of the animal husbandry depart
ment for this year, as an ex
ample, said Pauley.
Nears in Union
There's only one day left for
you to get your entry turned in
for naming the Union "hush
hush" personality contest. '
If you're in the mood for one
dollar's worth of free cokes,
hand in a title that would be
suitable for the title of the con
test and you may be judged the
All students may enter the
contest, by turning in their en
try to the cashier in the Crib.
The "hush hush" personality
contest will hold its initial ap
pearance in the Crib Wednesday,
I ft T 1 , '
i 9, luuuwuig spring vaca-
Hush Hush" Personality
At that time, a "mystery" stu
dent's voice will be aired over
the Solotone record machines in
the Crib. Each week a different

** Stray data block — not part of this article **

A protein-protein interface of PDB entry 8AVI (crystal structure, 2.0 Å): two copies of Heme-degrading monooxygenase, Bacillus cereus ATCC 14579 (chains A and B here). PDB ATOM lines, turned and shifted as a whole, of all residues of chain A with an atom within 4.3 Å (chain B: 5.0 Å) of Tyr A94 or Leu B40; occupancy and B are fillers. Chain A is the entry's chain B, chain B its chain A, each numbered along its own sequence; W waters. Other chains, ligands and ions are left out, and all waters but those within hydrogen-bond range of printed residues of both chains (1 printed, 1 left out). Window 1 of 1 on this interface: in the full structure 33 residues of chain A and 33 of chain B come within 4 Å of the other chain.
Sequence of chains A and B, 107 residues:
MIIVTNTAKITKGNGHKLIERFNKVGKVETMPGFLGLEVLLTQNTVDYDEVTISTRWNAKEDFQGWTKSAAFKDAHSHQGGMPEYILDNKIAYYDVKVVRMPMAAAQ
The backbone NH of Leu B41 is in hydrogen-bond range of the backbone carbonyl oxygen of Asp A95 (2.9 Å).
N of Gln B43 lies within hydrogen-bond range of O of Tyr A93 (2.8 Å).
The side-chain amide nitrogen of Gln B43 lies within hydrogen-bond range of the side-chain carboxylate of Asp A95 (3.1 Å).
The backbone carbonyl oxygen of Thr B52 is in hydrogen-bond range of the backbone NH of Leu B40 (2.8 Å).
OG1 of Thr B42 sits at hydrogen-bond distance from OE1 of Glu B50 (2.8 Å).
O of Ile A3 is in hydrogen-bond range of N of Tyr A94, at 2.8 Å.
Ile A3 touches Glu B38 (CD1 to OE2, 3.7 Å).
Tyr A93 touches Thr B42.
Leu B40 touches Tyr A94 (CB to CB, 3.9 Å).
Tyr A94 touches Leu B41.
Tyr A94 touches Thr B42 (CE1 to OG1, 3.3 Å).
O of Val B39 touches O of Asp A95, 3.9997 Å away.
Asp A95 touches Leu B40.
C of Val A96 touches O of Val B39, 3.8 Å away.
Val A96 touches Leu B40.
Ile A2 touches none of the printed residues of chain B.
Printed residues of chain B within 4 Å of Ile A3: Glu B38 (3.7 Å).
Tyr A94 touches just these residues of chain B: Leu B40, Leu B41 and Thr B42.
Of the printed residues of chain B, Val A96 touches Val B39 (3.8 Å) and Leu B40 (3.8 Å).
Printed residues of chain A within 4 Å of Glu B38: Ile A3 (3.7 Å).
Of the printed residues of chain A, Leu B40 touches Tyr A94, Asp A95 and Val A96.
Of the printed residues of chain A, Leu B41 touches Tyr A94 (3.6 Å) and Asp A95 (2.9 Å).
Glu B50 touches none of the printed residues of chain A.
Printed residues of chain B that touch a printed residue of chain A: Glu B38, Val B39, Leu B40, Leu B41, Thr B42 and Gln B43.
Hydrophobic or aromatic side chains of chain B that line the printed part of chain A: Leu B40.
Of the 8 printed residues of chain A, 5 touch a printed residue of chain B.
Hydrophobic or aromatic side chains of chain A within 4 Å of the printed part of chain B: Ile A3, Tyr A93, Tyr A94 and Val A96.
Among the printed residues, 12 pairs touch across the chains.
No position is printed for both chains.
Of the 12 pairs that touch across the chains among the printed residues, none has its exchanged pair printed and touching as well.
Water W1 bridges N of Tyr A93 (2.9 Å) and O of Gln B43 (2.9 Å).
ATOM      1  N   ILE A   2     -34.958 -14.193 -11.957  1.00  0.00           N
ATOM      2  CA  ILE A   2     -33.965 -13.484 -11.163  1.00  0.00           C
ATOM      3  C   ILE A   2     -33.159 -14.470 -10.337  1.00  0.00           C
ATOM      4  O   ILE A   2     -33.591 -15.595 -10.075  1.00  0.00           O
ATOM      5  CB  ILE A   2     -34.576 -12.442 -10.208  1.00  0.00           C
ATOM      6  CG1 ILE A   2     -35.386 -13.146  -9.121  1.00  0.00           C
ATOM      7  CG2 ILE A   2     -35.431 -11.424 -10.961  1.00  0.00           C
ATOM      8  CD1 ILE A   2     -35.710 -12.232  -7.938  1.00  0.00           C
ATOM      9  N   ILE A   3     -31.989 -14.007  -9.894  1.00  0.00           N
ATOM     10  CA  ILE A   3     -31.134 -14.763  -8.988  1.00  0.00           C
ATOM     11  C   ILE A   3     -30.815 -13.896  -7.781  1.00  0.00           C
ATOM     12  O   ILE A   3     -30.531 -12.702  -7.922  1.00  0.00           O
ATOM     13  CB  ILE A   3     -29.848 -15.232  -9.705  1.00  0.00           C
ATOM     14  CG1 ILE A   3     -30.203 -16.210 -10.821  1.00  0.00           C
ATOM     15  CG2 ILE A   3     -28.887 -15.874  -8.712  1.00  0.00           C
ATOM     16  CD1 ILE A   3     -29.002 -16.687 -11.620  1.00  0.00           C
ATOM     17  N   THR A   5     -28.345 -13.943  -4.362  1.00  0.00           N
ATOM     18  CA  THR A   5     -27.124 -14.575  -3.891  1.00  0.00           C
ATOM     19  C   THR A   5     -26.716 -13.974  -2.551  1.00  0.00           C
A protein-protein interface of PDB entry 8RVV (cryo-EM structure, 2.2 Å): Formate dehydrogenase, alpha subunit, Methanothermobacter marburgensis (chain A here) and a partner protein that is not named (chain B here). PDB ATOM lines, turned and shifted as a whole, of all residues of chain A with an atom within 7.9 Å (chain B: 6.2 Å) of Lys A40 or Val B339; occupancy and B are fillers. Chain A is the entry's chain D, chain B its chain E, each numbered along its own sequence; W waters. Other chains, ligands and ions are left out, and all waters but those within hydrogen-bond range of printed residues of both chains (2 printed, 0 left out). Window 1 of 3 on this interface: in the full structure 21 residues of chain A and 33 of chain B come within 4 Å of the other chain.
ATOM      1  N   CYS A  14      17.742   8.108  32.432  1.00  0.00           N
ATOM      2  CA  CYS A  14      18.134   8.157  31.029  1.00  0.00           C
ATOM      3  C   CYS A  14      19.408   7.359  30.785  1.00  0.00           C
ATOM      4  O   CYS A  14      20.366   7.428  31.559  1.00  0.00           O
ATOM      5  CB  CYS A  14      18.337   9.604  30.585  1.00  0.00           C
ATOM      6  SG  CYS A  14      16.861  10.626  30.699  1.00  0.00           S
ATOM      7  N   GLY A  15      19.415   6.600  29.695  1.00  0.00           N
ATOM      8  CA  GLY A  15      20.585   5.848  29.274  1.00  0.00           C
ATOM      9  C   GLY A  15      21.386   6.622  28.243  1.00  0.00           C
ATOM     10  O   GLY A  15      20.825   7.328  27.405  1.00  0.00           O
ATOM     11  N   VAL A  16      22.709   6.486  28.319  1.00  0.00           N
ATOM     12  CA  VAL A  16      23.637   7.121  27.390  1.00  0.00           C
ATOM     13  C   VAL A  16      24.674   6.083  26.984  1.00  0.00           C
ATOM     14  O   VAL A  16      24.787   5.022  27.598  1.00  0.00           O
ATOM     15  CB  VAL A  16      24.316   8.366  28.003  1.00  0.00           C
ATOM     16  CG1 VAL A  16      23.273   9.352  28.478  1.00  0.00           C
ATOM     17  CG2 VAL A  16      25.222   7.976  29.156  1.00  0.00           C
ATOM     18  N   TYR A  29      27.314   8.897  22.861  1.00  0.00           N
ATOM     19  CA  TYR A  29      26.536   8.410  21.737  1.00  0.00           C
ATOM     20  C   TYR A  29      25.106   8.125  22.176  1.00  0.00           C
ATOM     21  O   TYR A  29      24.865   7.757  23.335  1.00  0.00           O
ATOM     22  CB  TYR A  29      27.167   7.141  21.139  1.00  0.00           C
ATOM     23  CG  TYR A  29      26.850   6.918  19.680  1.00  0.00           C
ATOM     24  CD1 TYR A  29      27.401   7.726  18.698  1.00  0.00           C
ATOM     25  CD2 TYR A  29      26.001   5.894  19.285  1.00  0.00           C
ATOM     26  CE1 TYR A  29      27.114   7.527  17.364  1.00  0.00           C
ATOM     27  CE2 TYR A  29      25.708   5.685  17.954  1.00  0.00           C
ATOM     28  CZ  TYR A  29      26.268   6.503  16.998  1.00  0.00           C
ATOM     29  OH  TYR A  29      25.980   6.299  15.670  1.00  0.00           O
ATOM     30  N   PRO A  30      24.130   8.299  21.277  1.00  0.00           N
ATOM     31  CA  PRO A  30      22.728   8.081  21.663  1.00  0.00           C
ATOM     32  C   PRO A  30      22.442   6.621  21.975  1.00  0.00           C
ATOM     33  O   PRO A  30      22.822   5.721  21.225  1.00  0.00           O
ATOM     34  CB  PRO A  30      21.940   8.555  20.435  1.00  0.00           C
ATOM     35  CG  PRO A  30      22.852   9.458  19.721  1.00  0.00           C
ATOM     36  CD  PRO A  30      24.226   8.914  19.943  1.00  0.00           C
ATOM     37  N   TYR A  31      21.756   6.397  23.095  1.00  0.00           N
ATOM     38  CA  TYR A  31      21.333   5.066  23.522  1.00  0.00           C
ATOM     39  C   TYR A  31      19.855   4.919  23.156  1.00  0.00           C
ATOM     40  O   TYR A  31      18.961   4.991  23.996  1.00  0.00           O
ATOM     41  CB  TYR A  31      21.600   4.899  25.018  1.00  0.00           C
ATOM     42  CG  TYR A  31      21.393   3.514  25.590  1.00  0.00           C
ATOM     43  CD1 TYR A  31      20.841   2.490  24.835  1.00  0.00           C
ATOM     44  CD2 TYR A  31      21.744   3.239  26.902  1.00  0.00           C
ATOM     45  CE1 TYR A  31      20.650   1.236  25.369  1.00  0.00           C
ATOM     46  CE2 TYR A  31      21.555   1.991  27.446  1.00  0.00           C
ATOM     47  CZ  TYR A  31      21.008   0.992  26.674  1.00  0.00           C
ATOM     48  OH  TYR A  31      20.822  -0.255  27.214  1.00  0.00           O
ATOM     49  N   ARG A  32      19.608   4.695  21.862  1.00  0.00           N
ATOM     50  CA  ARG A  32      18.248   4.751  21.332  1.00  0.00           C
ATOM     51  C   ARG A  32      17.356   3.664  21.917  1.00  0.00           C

"mystery" student Will be heard
on the machines.
Students may guess who the
"mystery" student is by enter
ing their selection on ballots
secured with each "crib" pur
chase. Prizes ranging from free
"cribs" to tickets to dances will
be given for the person guess
ing the "hush hush" personality.
Ballot boxes will be placed in
the Crib with the cashier.
The contest for naming the
contest will end Thursday, April
6. All entries must be left with
the cashier in the Crib. An
nouncement of the winner will
be made following spring vaca
tion. Judges for the contest will be
Duane Lake, Union director;
Joanna Lagar, Union food serv
ice director; and Juanita Redi
ger, Union ""Public Relations
Spring has come to the Uni
versityor the Physical Educa
tion Department for Women has
taken to the great out-of-doors.
Something new In the way of
outdoor sports has been added to .
the PE department agenda this
spring, Miss Mabel Lee, head of
the PE department, has an
nounced the addition of a ca